Home HealthTopics Health Centers Reference Library Research
Join us on Facebook Join us on Facebook Share on Facebook

Obesity and Weight Management

Can lymphedema be mistaken for obesity?

07/02/2007

Question:

I am female. Age 45. I have had a steady weight gain problem that started three years ago. (I used to weigh 150. Today I weigh 195.) Sometimes I gain 5 pounds during the day, then loose it overnight. My calves and abdomen are swollen. My ankles swell at the end of the day.) My doctor said I am obese, and to loose weight. Could I have lymphedema? How is it diagnosed?

Answer:

Lymphedema occurs when a dysfunction in the lymphatic system causes fluid to build up in the soft tissues of the body. The lymphatic system returns proteins, lipids, and water from the soft tissues into the venous circulation. Lymphedema can be mistaken for obesity because all that fluid in the soft tissue increases your weight. Individuals who are very obese can sometimes have lymphedema because the drainage in their lower extremities is poor.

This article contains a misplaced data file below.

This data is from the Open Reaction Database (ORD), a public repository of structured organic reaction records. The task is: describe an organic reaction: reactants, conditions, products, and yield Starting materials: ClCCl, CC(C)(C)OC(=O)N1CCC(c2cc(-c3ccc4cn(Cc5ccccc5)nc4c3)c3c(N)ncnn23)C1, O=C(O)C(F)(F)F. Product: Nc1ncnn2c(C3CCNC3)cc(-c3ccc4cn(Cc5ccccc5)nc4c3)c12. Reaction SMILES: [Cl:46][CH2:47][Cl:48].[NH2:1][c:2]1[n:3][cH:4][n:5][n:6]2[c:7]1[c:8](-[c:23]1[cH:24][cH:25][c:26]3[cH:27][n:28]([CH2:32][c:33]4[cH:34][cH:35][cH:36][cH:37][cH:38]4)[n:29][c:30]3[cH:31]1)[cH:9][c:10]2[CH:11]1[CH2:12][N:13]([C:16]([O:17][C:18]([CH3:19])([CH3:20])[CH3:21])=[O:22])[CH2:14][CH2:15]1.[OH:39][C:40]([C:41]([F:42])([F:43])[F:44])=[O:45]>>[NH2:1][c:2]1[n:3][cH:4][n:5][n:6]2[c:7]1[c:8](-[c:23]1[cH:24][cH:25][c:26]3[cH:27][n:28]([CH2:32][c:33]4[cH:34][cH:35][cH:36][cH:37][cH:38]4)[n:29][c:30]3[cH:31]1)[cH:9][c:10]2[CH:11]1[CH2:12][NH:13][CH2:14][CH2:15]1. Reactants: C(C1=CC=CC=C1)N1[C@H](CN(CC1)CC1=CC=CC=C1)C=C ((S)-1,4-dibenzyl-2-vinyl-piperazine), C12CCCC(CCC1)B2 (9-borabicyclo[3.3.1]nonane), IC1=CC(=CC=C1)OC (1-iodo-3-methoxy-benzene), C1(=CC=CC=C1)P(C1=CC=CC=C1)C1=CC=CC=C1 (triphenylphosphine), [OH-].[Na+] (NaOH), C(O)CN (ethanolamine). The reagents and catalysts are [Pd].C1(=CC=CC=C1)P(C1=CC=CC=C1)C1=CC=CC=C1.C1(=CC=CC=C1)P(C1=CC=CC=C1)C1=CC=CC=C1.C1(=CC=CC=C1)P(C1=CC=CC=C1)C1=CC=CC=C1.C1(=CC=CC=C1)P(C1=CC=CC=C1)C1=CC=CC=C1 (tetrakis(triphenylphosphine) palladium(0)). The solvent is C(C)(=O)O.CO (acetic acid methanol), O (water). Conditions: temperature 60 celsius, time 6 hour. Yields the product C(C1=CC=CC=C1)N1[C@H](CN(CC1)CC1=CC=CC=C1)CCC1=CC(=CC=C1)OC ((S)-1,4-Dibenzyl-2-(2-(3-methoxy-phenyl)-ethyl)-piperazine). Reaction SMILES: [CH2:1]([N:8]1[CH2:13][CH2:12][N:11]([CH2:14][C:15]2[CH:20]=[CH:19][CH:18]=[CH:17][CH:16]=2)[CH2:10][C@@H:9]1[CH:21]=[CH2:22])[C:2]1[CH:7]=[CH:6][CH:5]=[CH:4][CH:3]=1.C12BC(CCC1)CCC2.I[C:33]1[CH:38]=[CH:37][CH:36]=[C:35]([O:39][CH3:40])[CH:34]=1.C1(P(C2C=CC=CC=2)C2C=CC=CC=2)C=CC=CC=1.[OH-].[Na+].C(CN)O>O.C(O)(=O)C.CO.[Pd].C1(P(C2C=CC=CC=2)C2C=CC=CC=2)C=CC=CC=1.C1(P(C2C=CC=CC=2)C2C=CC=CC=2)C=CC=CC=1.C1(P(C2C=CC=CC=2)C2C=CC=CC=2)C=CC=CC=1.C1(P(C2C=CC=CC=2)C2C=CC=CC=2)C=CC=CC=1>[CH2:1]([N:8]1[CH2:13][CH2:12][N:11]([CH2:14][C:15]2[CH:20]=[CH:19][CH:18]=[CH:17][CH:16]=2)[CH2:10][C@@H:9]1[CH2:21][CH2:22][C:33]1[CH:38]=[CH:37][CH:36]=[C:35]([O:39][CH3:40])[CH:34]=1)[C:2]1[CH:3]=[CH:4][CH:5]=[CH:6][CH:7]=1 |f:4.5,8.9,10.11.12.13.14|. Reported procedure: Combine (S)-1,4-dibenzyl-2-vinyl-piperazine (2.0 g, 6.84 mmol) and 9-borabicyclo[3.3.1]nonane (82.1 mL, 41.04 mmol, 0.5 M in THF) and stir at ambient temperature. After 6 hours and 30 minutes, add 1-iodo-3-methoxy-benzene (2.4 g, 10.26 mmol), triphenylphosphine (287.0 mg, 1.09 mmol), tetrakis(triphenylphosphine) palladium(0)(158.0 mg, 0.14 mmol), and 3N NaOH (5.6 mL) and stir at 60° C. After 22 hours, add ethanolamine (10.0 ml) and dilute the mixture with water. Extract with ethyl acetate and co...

However, I am concerned about your symptoms, as they can be a sign of other serious illnesses that affect organs like the kidneys or heart. I recommend you set up an appointment with your physician for a full examination.

For more information:

Go to the Obesity and Weight Management health topic, where you can:

Response by:

Ihuoma U Eneli, MD Ihuoma U Eneli, MD
Associate Clinical Professor of Pediatrics
Medical Director of the Center for Healthy Weight and Nutrition
College of Medicine
The Ohio State University